Heads up - your newborn's primitive reflexes
When you pick up a new baby or pass them to someone for their first cuddle, you often hear comments about making sure that you support their head! Your baby does not have the strength to control their head when they are born. But the ability to control their bodies starts at their head and moves to their toes so you will notice them holding their head steady and moving it to look at things quite quickly. In this blog, we will look at how your baby develops control of their head and the part that primitive reflexes play in your baby’s early head movements.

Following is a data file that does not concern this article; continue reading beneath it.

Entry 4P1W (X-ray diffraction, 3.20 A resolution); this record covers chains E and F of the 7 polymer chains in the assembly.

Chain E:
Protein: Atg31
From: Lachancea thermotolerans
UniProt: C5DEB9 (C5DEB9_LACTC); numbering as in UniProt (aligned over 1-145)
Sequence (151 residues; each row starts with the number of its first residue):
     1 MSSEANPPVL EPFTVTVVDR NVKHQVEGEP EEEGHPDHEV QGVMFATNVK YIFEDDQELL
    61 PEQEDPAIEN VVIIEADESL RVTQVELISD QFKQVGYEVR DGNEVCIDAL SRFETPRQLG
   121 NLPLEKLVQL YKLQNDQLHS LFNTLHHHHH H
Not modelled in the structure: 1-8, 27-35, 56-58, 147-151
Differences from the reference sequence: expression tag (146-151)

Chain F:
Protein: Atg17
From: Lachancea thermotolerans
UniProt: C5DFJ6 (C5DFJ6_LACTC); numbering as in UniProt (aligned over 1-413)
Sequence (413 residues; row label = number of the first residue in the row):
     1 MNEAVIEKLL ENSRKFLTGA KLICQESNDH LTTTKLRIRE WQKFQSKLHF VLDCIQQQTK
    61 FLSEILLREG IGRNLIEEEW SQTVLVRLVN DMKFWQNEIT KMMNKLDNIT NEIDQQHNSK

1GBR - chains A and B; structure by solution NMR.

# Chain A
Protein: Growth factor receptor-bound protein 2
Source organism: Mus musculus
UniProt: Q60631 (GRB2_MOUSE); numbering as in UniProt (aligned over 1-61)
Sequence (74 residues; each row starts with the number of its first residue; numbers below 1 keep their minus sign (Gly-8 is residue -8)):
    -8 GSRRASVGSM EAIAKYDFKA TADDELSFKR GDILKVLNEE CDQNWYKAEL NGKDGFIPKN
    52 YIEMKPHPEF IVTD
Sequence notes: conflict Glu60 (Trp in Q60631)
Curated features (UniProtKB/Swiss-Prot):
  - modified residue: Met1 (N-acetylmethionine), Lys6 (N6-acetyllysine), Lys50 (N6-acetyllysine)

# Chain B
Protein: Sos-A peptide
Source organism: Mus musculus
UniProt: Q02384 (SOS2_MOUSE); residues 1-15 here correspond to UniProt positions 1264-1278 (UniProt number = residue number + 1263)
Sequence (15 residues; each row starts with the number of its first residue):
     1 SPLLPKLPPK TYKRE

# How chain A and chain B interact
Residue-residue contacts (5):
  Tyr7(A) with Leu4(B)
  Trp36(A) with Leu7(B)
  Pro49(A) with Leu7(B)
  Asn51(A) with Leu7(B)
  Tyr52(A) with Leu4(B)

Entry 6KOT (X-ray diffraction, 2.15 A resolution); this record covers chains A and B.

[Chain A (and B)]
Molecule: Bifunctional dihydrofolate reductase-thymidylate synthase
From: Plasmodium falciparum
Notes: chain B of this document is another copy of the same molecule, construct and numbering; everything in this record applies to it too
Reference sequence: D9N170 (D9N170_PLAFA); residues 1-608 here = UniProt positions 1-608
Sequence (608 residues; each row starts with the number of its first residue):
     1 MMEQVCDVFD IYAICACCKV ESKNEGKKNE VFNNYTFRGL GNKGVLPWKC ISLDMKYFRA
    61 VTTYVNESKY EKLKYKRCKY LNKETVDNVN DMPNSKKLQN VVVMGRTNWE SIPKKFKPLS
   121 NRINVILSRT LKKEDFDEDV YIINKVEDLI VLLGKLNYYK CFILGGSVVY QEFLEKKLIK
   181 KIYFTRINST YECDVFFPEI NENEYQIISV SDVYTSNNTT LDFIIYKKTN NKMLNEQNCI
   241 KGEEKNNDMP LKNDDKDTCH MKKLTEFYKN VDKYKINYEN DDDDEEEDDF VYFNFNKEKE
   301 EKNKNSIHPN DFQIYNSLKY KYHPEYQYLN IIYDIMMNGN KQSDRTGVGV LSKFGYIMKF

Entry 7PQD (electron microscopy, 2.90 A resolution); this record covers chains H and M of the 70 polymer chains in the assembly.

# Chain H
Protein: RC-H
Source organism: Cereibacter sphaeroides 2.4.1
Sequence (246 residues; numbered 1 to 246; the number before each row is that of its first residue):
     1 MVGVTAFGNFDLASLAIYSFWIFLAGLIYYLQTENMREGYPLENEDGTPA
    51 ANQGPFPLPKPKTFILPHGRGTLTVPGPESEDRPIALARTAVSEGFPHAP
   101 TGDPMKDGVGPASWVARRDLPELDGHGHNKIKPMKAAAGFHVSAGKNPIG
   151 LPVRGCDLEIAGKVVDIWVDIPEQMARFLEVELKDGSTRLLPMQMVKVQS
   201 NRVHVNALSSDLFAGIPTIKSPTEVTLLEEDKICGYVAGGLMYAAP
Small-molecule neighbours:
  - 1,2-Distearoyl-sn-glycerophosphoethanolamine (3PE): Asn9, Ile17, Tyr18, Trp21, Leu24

Getting a grip - your newborn's grasp reflexes
Many of us remember the moment our newborn baby gripped our finger for the first time. Your baby curling their fingers around your finger is one of several primitive reflexes which develop in the womb and are present for weeks or months after birth until your baby develops the strength and control to make voluntary movements. In this blog, we explore three reflexes that could be described as grasp reflexes and consider how these link to your baby’s development.